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Aerobic Exercise

Although weight loss often motivates people to head to the gym, the health benefits of aerobic exercise go far beyond just helping you control your weight. A program of regular aerobic exercise can help you avoid serious health problems, such as heart disease, hypertension, stroke, diabetes, and some cancers.

It can also lower blood pressure, build stronger bones, improve muscle strength, endurance and flexibility, and improve your balance and reduce your risk for falling. Aerobic exercise is often credited for improving mood, and research suggests that it may help improve memory and other mental functions, as well.

Common aerobic exercises include walking, running, bicycling, swimming, cross-country skiing, — any activity that gets you moving and increases your heart rate.

To get the best results from your exercise, aerobic conditioning should be mixed with flexibility exercises and strength training to create a balanced fitness program.

What Is Aerobic Exercise?
© 2012 Thinkstock

Aerobic exercise uses continuous, rhythmic movement of large muscle groups to strengthen your heart and lungs (cardiovascular system). When you exercise, your muscles demand more oxygen-rich blood. This makes your heart beat faster to keep up.

When you follow a program of regular aerobic exercise, your cardiovascular system grows stronger and can meet the muscles' demands without as much effort. In addition, your muscles adapt and become more efficient at performing activity.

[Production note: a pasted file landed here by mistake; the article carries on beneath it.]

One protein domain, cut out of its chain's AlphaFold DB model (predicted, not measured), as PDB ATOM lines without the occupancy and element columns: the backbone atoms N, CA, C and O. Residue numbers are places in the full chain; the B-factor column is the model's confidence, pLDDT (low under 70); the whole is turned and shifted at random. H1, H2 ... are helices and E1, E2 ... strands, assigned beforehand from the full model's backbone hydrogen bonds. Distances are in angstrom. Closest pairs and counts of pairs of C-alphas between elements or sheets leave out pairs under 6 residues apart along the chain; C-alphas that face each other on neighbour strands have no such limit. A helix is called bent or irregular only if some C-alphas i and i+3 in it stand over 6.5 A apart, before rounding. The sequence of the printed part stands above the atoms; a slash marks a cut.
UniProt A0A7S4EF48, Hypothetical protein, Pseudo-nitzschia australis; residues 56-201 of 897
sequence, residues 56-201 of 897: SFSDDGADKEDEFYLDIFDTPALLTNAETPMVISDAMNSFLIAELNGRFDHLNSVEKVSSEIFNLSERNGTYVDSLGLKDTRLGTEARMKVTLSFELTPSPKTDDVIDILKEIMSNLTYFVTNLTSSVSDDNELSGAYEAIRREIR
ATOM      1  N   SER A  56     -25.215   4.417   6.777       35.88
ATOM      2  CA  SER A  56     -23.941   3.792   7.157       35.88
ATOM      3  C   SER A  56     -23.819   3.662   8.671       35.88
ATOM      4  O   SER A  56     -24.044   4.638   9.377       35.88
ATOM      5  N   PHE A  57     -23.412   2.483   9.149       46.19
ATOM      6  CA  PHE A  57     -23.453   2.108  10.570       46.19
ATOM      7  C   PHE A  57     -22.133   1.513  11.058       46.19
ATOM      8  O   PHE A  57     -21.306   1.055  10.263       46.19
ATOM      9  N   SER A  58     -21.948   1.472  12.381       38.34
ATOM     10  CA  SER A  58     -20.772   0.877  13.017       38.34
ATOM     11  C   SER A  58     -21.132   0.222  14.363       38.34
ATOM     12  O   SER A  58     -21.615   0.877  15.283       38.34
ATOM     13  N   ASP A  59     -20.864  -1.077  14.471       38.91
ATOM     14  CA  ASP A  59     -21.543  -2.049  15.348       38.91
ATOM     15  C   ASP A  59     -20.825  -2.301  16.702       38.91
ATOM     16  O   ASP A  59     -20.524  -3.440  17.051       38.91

Aerobic Fitness

To strengthen your cardiovascular system, you should do prolonged aerobic exercise (ideally reaching 20 to 60 minutes of activity) intensely enough to increase your heart rate.

One of the most effective ways to gauge how hard you are working during exercise is to monitor your heart rate. Your heart rate is measured in beats per minute (bpm), and you can check it by taking your pulse periodically during your workout. Check either your radial pulse at your wrist or your carotid pulse at the side of your neck. Start with zero to count the pulse beats for 10 seconds and multiply that number by six to determine your heart rate. An efficient alternative to checking your pulse is to use a heart rate monitor, which displays your heart rate throughout your workout.

In general, to increase your aerobic fitness you should exercise intensely enough to reach your target heart rate range. Your target heart rate range is 60% to 80% of your maximum heart rate. A general formula to determine your maximum heart rate is 220 minus your age. (For example, if you are 50 years old, your maximum heart rate is 170 and your target heart rate range is 102 to 136.) Check your heart rate as you exercise and try to keep it within your target heart rate range.

In addition to checking your heart rate as you exercise, be sure to monitor how you feel. Aerobic exercise should be challenging, but you should not feel out of breath or so fatigued that you have to stop your workout.